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How to Weather Financial Woes in Thailand

June 11, 2014 | SERVCORP

How to Weather Financial Woes in Thailand

Thailand was deemed the “darling” of journalists and economists from 1986 until the 1997 Asian financial crisis. Before the crash, Thailand's economy was one of the fastest growing economies worldwide. Foreign investment in Thailand flourished, but the economic boom could not (and did not) go on forever.

The collapse of the Thai baht forced the Thai government to float the currency. Thailand was broke with the economic slump spreading to other ASEAN countries. To help these countries recover, the International Monetary Fund (IMF) released about USD 40 billion to help stabilize the currencies of the hardest hit countries including Thailand. By 1999, the Thai economy was well on its way to recovery.

The 2008 global financial crisis effect on Thailand was not as massive. The stock market was affected as the crisis was global but the Thai financial system was minimally affected; however, the crisis indirectly affected the trade sector particularly the export industry.

Thailand:  2014 Economy

The political unrest that started in October 2013, has adversely affected the Thai market. The economic growth forecasted by the Bank of Thailand for the first quarter of 2014 was down to 2.7% from 4.8%.  The governing body's mandate is limited and any project that needs a sizeable amount of money (in trillion Baht) is prohibited by the caretaker government.  The undertakings of the caretaker government are made more difficult due to anti-government protesters.

The growth of government consumption went down to 3% from 11%; investment by the government went down to 7% from 1.7% whereas there is no growth in private consumption. Private investment was predicted a growth of 9%, but with the current political situation, there is the possibility of zero growth.

Though the export and import industries, tourism, new investments, and consumer confidence are low, the economic dilemma that Thailand is facing is only short term (12 months or less). The reason behind is the solid macroeconomic foundations of Thailand. Economic analysts agree that the macroeconomic policies, flexible foreign exchange management, stable consumer expenditure, exports and private investments will tide over the Thai economy over a short term course. (Foreign & Commonwealth Office (2014 Thailand: economy: 2014 growth revised sharply downwards. Retrieved from https://www.gov.uk/government/publications/thailand-economy-2014-growth-revised-sharply-downwards-april-2014/thailand-economy-2014-growth-revised-sharply-downwards-april-2014)

Hurdling Business Financial Woes

The Thai caretaker government has adopted a stimulus package to help low-income group population liven up and raise local consumer spending in the second quarter of 2014.  The export industry is experiencing a drop in demand that it is imperative to increase the spending power of the population.

In connection, there is a need to really push the export industry as it is one of the major lifelines of the Thai economy. A study done by Worasinchai, Lugkana; Thanapob, Dechanan; Daneshgar, Farhad titled: Survival strategies of Asian exporters during an economic downturn: case of Thailand (http://www.freepatentsonline.com/article/International-Journal-Business-Strategy/237533589.html) concluded that exporters embraced a prop up on the level of production efficiency control and cost-reduction practices to weather financial woes in Thailand including possible fluctuations in foreign exchange.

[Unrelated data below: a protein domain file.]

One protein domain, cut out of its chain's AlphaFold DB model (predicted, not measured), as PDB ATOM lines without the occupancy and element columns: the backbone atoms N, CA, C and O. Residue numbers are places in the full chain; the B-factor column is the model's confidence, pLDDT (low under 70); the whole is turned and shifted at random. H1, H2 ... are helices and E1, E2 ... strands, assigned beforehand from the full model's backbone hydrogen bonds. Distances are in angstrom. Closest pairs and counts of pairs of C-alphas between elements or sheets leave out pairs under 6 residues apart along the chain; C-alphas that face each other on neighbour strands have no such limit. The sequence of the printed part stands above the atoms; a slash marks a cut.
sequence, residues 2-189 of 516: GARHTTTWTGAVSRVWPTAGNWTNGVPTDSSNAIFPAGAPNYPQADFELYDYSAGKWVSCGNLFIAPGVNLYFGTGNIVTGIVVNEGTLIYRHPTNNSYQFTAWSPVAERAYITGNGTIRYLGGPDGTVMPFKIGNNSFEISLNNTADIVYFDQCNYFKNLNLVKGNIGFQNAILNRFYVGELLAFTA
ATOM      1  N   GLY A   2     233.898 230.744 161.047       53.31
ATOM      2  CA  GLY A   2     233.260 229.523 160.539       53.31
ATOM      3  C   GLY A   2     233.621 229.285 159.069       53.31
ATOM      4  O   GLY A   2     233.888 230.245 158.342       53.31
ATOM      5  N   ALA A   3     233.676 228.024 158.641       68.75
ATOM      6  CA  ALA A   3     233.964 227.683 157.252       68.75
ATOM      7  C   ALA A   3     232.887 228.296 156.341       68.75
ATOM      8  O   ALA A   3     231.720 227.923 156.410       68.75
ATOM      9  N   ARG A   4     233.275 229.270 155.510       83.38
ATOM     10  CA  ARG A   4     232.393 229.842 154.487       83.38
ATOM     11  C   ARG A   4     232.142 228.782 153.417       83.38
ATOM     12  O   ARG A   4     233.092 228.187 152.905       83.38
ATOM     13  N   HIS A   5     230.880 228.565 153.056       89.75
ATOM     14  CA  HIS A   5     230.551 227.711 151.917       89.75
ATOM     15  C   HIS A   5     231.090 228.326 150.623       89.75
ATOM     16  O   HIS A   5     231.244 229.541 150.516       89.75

Enterprises that have long periods of operations leaned towards penetration of new markets while businesses with short periods of operation use value added and pricing strategies.

Sourcing for new countries to export Thai products and services is a prime consideration. Giving more attention to the local market and consumers can help boost sales. The Thai caretaker government probably had this in mind when they decided to implement the stimulus package for the low-income Thai population.

Lastly, the study concluded that exporters should consider transactions in other currencies.

Improving Business Cashflow

Big and small enterprises experience a cashlfow shortage during a financial downturn. Here are some practical tips to improve your business cash flow.

Bill your customers promptly and on a regular basis. You can send invoices through courier or through email. Once the goods are dispatched to the customer, send the bill immediately.

Improve the business's collection system. Before you give your customer a credit line, make sure you have the pertinent details regarding him/her. 

Do you have a debt collection strategy and applicable methods to address disputes and queries?  The emphasis here is not to speed up the collection, but improve customer service which in turn lead to customer-satisfaction and ultimately to quick bill payment.

Implement an easy payment system and scheme. Make sure your customers have different options of payment - credit card, debit card, cash, check, wire transfer, bank deposits and more.

Consider your credit terms. If cash flow is a problem, consider your suppliers' terms against your customer terms.  If you have to pay your suppliers every 30 days, whereas you can only collect payments from customers every 45 days, then there are 15 days that there is no money in the cash register. This is a problem unless you have additional running capital. You also have to take care of salaries and utilities.

It goes without saying that your employees must also have the dedication and tenacity to invoice and collect from customers. See to it that the general office system is current and workable to keep all customer records in order.

There are more ways to survive a financial slump and there is no harm in trying new ways.

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